Dominance: Nullifying Levers

To nullify limb leverage we need to get arms and legs as straight and as far from the torso as a scenario allows:

In the case of the legs this involves uncoiling the knees, as locked leg action effectively shuts down the pushing and pulling power of the hamstrings and quadriceps, making movement hip flexor dependent.

Likewise, getting an arm straight disengages the pushing and pulling power of the biceps and triceps, while moving the elbow away from the body isolates movement dependency to deltoid/shoulder muscle instead of the much stronger back/lat.


Thinking about this now, where the leg connects to the hip is similar to the ball and socket shoulder joint, albeit less range of motion.

Last but not least, this concept can be utilized from structural disadvantages illustrating that you can dominate from cross-sides bottom (this is where the point thing messes with people’s natural sensibility).


Defense: Active Framing

Unless you’re a relative beginner, frames from structurally inferior positions should not just be there to prevent armlocks and chokes. They’re there to feel and re-direct energy as well as create space.

Call this defensive offense through use of structure to hitch rides and exploit anatomical weakness. Root, connect, and move into them, or if there’s energy use it!

Training: Maturity

Maturity in training is when you have the most fun doing whatever work gives you the most gain.

Such work is usually the monotonous, defensive, detail work that people avoid at all costs, which is the very reason why it generates massive benefit over time.

We all start out as noob sheep, but can learn to work like a wolf.

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Design: The X-Factor

Not sure how to put this into words, but continual artistic growth requires a general openness as insight favors a loose state of mind.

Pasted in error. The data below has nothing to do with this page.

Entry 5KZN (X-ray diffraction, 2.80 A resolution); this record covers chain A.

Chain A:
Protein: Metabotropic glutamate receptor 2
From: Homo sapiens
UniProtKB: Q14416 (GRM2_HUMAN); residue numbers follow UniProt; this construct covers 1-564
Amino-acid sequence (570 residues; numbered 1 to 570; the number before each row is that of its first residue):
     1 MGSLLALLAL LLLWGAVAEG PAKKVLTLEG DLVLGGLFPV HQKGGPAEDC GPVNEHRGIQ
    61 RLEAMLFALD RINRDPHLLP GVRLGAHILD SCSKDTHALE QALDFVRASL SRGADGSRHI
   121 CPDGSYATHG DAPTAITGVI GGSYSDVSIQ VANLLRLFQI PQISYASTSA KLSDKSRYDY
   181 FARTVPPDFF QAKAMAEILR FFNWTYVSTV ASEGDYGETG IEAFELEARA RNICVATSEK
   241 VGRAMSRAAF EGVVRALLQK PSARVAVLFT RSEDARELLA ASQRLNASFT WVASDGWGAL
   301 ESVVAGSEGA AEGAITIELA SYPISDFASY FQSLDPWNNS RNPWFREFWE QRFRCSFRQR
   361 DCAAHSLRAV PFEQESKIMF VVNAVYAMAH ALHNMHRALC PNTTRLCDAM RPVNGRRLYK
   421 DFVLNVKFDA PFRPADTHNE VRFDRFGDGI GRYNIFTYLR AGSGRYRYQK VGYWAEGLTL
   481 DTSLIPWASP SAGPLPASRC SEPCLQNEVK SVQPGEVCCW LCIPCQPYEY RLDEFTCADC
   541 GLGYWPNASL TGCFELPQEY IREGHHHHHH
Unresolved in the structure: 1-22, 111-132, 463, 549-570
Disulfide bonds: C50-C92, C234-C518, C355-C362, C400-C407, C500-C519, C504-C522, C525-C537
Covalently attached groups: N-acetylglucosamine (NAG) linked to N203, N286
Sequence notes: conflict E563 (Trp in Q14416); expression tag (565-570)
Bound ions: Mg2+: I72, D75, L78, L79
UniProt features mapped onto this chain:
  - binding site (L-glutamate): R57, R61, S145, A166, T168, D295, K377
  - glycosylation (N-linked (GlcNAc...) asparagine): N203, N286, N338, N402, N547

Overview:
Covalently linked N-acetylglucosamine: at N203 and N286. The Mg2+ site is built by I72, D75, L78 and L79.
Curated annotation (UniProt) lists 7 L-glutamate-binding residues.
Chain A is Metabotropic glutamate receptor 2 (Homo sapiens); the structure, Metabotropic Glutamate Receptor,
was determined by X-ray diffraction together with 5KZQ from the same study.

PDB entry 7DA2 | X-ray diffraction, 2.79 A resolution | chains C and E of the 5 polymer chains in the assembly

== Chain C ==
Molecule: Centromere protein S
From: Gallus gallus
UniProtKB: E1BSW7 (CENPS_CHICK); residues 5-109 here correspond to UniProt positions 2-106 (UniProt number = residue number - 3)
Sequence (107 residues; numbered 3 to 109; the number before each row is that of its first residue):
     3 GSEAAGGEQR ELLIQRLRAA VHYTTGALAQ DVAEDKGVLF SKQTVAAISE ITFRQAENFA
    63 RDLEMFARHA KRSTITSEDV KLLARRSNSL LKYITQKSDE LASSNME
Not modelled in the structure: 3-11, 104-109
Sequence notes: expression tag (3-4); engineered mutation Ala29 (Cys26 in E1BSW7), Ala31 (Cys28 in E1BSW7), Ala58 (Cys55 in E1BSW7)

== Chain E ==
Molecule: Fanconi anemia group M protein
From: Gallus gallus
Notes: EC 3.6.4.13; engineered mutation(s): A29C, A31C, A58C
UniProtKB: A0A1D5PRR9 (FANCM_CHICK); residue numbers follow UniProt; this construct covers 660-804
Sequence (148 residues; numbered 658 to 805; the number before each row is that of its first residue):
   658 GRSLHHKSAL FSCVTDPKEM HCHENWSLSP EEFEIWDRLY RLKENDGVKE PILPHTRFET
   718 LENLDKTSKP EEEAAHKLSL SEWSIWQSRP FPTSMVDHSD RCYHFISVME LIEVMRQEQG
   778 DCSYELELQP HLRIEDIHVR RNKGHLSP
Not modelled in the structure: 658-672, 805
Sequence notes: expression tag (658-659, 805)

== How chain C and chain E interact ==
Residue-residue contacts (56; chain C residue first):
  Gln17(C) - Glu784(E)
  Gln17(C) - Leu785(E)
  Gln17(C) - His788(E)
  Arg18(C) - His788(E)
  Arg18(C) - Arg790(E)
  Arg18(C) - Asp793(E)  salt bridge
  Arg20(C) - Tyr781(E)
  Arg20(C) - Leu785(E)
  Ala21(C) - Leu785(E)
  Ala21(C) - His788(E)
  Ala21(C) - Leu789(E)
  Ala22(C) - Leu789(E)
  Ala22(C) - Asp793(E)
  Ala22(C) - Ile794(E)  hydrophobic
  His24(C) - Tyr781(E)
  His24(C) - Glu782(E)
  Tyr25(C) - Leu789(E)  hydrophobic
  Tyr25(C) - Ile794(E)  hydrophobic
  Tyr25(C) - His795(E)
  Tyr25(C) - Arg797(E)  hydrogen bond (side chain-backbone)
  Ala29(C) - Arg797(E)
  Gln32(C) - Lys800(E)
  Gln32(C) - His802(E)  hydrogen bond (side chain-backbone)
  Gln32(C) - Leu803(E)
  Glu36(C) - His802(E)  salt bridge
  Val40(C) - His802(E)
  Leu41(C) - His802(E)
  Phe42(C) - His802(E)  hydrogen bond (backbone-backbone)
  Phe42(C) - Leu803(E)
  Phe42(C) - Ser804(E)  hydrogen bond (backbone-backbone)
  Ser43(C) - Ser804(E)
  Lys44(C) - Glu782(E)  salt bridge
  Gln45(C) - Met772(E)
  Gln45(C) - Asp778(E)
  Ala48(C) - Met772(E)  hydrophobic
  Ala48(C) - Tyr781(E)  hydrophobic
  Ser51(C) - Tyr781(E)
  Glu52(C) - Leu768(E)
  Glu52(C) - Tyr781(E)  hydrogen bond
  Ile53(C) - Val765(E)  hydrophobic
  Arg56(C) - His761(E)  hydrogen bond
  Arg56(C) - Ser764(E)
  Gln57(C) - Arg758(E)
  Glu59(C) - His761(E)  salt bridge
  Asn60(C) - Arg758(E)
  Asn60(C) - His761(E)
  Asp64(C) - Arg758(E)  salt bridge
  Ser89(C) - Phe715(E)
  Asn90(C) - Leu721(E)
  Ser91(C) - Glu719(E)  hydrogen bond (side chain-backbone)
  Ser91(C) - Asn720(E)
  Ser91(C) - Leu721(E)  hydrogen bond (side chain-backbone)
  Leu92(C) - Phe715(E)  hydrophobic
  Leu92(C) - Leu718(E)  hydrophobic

In the context of design, I think it’s good to have a fun project or two that don’t have much surface return. This helps nurture ideas that elude us when our approach gets too narrow in scope and fosters a healthy work/play balance.

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Design: The Golden Rule

Going to explore the intricacies of building a Jiu-Jitsu game in future posts, but wanted to point out first that game planning eventually collapses in on itself if not built on the foundation of what Jiu-Jitsu is.

Although I hold no illusions of understanding Jiu-Jitsu as a whole, one thing I know it’s not is imposing a series of positions from the outside-in at the behest of what’s present.

So, if there’s a golden rule of design it’s this:

While having and designing game plans is inherently useful in planning stages, the position ruling the roost is the one our opponent, or more accurately, the situation presents to us.

In summary, have a game plan, but be aware and adapt. This way, planning and the present work in concert and continually inform each other.

Design: Faceless Study

Art is possible when we understand the principles of a given domain well enough to create things through the filter of our individuality.